Focuses on the interaction between society and the geologic environment. Locating, assessing and developing natural resources; understanding and preparing for natural hazards; design of structures and waste disposal sites. For Applied Science and Forestry students only.
Mathematical computer-based problem solving in the physical, chemical, and biological sciences. Problems drawn from studies of the earth, the oceans and the atmosphere.
Cutting edge problems in earth, ocean, atmospheric and planetary sciences. Topics will be introduced through discussions of the current literature.
Two week interdisciplinary field school. Earth system science, ecoliteracy, ecofootprinting, sustainability indicators, geological/climatological rates compared to human timescales.
Introduction to crystallography, physical and chemical properties of minerals. Recognition and identification of common minerals.
Optical mineralogy and the classification and genesis of igneous, metamorphic and sedimentary rocks.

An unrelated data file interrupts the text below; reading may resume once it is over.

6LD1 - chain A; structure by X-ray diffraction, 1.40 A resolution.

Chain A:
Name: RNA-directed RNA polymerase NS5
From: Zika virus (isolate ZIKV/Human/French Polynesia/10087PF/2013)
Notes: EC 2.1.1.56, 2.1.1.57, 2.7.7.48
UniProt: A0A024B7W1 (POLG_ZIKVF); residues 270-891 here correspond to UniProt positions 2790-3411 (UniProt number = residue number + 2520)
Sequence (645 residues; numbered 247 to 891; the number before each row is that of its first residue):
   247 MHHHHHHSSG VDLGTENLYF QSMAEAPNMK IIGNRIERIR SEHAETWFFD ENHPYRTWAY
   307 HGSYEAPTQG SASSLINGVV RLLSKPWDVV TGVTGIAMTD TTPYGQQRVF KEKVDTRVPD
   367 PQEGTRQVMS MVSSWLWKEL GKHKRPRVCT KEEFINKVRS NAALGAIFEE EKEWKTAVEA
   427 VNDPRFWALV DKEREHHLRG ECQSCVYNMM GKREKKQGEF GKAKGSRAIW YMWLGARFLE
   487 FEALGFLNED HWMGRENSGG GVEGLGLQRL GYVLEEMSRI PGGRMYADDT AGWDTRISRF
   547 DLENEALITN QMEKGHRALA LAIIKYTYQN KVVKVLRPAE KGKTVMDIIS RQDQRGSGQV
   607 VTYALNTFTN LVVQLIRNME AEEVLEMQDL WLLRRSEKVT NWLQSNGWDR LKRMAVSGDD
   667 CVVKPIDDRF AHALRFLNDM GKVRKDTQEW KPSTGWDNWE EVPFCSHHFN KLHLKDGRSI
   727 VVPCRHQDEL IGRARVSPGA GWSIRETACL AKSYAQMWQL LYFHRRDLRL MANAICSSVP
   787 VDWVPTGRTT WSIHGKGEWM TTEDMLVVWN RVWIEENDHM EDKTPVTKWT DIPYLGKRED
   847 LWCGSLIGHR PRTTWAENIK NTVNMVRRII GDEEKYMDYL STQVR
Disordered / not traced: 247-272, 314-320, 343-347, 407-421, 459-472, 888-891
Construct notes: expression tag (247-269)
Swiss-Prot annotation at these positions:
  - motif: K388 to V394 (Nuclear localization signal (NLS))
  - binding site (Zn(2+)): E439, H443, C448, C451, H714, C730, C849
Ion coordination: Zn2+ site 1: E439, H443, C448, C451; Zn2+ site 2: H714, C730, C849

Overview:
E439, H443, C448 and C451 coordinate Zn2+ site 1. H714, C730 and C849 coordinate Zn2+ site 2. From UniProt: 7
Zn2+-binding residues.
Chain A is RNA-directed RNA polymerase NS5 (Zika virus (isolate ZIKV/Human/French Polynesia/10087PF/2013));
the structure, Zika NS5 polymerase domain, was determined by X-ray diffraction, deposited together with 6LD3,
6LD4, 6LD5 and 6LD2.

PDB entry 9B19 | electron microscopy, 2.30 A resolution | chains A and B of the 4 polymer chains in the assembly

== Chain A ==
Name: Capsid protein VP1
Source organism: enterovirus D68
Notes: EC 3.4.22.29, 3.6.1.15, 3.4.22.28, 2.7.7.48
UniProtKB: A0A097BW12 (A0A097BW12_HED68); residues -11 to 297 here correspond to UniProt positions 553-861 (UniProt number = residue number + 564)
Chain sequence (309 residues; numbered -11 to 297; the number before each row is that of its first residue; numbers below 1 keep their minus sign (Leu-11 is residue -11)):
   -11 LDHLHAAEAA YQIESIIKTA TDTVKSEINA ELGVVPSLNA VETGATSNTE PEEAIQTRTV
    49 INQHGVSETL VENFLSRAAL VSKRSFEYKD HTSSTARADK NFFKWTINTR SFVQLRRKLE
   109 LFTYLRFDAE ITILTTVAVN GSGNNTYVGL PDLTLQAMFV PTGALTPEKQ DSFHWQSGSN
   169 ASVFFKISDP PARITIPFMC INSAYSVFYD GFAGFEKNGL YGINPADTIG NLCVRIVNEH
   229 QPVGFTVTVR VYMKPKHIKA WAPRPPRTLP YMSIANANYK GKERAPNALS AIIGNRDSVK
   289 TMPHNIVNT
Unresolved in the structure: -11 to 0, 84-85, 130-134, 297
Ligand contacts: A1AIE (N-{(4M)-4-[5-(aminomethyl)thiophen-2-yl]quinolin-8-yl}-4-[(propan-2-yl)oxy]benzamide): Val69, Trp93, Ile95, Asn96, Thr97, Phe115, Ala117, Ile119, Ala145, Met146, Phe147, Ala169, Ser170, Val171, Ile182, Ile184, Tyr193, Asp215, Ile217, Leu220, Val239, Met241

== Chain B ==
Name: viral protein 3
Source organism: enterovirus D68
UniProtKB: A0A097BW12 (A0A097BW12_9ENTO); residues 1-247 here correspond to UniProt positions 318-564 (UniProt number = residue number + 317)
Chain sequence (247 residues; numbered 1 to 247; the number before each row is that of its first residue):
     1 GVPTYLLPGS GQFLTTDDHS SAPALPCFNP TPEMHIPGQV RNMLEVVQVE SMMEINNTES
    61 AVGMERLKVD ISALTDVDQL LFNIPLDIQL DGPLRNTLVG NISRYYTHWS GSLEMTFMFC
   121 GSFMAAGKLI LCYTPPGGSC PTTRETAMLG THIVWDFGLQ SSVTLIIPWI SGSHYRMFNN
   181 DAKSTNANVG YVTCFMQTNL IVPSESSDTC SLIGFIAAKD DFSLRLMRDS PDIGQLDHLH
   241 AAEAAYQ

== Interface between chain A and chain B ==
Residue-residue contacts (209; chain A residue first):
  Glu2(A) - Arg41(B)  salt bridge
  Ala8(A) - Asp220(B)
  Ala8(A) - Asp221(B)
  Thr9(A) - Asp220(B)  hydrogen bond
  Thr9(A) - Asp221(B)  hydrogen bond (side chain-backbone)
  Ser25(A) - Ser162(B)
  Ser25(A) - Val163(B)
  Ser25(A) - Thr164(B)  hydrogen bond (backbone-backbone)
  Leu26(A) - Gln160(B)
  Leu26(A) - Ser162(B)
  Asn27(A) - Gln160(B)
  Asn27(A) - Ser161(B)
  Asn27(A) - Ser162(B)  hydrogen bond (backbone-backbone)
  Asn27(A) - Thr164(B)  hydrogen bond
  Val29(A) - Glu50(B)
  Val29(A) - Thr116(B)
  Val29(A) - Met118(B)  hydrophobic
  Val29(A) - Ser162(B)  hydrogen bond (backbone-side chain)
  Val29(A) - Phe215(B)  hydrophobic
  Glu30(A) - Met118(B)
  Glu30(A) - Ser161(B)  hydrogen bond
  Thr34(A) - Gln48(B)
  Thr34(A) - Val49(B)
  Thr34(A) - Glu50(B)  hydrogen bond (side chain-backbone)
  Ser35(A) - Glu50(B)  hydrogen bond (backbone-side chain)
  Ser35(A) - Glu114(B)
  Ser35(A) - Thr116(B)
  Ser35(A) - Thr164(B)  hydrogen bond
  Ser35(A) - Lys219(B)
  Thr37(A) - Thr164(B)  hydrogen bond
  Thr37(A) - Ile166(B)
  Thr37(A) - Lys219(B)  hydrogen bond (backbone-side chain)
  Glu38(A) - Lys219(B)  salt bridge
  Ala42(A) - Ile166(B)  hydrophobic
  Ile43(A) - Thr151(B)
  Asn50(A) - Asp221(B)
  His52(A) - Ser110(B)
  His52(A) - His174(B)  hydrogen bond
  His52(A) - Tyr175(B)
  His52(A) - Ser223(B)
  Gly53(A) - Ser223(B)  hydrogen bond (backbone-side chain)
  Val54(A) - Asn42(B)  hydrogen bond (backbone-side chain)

Measuring geological time and understanding Earth history using stratigraphic principles, paleontology and radioactive decay. Not for credit with EOSC 326.
Introduction to the techniques of geological mapping and the interpretation of field data. Includes three one-day field trips on weekends plus a seven-day field school after Spring examinations. A fee is to be paid by January 31.
Application of classical theory of scalar and vector fields to geophysical sciences. Conductive, convective and radiative energy flux, gravitation, electrostatics, and magnetostatics, Gauss' and Stokes' theorems.
Introduction to diversity of marine habitats and ecosystems; hydrothermal vent, intertidal, coral reef, estuarine, deep sea, and polar ecosystems; impacts of ecosystem change; evolution of ocean plankton; invasive species; climate change; pollution.